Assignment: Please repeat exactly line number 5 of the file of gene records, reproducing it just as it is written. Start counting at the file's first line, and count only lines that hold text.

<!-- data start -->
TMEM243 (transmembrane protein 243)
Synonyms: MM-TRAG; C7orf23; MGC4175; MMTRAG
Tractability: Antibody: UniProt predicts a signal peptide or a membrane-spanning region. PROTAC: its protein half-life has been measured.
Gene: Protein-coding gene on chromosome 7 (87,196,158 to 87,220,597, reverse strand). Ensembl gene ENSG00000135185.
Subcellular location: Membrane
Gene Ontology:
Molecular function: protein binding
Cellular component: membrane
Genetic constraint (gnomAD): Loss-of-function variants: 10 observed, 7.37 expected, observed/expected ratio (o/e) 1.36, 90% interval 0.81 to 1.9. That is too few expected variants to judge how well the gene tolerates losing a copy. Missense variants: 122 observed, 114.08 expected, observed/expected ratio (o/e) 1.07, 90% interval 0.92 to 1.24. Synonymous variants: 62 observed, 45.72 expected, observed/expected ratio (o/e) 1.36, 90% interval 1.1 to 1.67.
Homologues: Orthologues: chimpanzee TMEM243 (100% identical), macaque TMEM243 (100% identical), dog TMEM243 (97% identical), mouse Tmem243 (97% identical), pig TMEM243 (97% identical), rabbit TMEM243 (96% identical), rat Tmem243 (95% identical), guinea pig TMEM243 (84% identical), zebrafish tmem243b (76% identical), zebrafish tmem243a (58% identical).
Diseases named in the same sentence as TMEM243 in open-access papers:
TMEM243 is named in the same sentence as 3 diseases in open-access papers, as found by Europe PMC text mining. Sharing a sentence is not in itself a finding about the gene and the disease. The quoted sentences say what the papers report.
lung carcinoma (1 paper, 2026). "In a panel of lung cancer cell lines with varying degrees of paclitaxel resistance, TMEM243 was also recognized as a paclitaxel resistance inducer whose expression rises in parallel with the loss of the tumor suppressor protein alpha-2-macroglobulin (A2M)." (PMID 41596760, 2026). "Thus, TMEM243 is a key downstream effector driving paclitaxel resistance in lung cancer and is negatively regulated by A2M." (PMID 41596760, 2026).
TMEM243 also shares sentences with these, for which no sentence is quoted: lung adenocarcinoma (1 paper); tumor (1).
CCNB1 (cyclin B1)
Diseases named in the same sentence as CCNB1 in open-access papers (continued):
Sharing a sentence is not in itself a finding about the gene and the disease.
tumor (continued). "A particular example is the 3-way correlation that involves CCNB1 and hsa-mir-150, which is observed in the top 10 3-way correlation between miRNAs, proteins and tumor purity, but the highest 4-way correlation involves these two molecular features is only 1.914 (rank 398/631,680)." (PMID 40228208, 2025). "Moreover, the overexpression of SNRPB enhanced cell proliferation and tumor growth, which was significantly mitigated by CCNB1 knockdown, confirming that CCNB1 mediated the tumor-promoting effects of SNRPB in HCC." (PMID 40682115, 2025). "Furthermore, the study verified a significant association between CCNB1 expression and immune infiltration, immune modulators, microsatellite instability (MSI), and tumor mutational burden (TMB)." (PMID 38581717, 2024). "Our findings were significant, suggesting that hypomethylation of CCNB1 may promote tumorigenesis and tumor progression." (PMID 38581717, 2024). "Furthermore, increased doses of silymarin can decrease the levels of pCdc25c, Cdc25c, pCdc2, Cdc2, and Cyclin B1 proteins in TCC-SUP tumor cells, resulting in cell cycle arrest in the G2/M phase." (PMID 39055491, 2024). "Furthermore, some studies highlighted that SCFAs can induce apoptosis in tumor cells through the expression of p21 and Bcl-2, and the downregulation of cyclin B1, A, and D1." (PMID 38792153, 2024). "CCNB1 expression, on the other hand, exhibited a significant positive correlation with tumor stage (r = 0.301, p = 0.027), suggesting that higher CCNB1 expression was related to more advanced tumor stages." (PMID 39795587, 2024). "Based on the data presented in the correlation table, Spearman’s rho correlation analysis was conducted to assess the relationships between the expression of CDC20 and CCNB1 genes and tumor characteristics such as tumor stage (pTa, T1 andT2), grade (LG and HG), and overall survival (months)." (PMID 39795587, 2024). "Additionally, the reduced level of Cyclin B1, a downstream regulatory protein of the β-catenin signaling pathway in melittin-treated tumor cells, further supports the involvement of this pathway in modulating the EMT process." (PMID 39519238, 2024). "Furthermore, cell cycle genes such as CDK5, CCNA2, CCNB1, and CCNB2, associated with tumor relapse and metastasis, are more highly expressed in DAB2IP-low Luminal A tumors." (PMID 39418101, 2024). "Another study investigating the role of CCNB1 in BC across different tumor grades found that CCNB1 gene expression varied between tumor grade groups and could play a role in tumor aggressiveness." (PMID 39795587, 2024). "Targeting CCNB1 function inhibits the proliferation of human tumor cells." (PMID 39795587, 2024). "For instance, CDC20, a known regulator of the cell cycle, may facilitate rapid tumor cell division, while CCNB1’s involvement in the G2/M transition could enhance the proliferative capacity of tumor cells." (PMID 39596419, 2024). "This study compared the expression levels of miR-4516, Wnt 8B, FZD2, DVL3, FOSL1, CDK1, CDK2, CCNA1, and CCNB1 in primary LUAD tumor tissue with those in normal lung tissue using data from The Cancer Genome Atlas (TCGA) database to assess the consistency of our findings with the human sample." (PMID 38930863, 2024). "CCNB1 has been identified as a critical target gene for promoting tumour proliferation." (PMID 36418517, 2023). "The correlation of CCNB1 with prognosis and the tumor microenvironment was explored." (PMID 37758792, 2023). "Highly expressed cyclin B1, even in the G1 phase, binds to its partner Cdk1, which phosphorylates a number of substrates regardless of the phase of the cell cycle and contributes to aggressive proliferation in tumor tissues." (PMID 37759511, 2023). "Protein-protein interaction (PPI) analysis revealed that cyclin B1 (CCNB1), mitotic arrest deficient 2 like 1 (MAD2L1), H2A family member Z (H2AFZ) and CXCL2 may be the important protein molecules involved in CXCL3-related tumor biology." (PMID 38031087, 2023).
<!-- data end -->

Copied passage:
Subcellular location: Membrane